A spokesman for the Wimmera's pubs is concerned some will be forced to close, as the second round of stage three restrictions comes into effect.
Nick Murray, who runs Horsham's Exchange Hotel and is the Australian Hotels Association's Wimmera regional councillor, says this time will be worse than last for regional watering holes.
"I think the first time around, people were geared up and had a mentality to support local pubs," he said.
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"Now it's more like 'Oh god, not again'. People will bunker down a little bit. The other thing is a lot of people are doing it tough and it's expensive to get takeaways."
Mr Murray said the AHA had been working with the state government behind the scenes to get a "tailored solution". "We are saying places like Horsham are different to places like Richmond, so there needs ot be a targeted approach," he said.
"(While) we are sympathetic to Melbourne and the shutting down of regional Victoria... the fact remains small country towns with no cases are a lot different to major provincial centres and the city."
Mr Murray said the Exchange would stay open for takeaway meals for a week after lockdowns came back in, to determine whether it was viable to stay open any longer thereafter.
"While there is not a lot people can do other than try and get around their local pub - some pubs are doing takeaway tap beer as well as meals - more importantly when the pub does open, get back to it," he said.
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"What we are sacred of is people are drinking at home, and that will impact on trying to get people back."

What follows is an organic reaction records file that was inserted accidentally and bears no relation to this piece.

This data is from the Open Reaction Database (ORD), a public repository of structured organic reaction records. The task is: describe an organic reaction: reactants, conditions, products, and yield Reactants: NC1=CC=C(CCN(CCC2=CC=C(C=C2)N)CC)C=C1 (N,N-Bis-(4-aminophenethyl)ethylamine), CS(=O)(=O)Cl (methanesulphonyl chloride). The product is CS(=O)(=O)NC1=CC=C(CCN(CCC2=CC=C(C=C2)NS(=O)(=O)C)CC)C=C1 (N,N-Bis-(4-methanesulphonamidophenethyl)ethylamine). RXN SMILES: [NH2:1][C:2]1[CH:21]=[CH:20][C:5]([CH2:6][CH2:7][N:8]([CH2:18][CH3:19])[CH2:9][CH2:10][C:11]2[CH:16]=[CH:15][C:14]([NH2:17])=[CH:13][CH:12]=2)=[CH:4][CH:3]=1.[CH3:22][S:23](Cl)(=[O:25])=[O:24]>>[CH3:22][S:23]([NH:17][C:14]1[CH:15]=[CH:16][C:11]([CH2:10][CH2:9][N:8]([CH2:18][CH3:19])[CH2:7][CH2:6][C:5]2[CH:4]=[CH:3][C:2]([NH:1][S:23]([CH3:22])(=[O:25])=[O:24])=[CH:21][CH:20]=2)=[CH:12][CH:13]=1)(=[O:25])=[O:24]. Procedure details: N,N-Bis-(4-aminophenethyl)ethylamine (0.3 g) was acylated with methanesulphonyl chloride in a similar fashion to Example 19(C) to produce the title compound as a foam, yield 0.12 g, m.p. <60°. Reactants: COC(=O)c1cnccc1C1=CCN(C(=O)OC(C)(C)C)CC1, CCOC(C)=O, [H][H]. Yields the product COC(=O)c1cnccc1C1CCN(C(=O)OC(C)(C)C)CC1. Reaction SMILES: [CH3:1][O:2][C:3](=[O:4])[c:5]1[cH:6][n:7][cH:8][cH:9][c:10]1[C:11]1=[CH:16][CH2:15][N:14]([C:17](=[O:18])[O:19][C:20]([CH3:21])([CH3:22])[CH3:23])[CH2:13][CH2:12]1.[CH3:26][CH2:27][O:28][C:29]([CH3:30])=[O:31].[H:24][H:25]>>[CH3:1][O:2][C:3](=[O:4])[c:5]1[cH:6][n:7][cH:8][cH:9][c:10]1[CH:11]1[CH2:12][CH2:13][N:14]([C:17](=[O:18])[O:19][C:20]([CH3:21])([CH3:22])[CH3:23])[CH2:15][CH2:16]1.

At Victoria on the Park Hotel, publican Mark Fitterer said his business would be open seven days a week for takeaway dinners, and Wednesday to Sunday for lunches.
The Victoria Hotel is offering takeaway meals now lockdowns are in place. Its bottle shop will also still operate.
For its last night of on-premises trade on Wednesday, publican Stoph Pilmore offered a "Drink Us Dry" promotion.
"We just wanted to be able to empty out our kegs, so we put on a happy hour price for most of the day," he said.
"It was busy enough, we had to ask people to wait in other areas because we were at capacity in the front bar, where we could only have 15 people. It made a big enough dent, we emptied out four kegs and most of the tap beer, which was the objective."
Publican Nerida McCurdy said the Commercial Hotel will be open on Fridays for takeaway food.
Ararat Hotel publican John Williams said the pub will shut fully for the six weeks. It has not been doing meals all year.
Across the road at the Rex Hotel, publican Hayden Crawford said takeaway and delivery would be available seven nights a week.
"We have been doing six nights a week, but now there is nothing for us to do other than work," he said.
"We are going to try and keep staff on, but people need to support all small businesses in town for that to happen. If they don't, when (the restrictions end) there won't be small businesses. it's not just about money, it's about community."
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Gavin Liuzzi, publican of the Gift Hotel, said it would shut completely for the first our weeks of the lockdown. It will then reopen from Tuesday until Saturday for the last two weeks for takeaway meals.
"It's a good time for staff to have a holiday, even though they won't be able to go anywhere," he said. "We did takeaway meals throughout and after the first set of stage three restrictions.
"It would not be in the best interests of the pub's viability to continue doing takeaways for six weeks."
Tamara Nossack, of Apsley's Border Inn, said the pub would revert back to doing takeaway meals and drinks only, as it had during the first stage three period.
She said a combination of Victorian lockdowns and the closure of the nearby South Australian border had meant the pub needed JobKeeper to survive.
"We had the bar open and everything, and now everything is shut. We have kegs we don't know what we are going to do with," she said.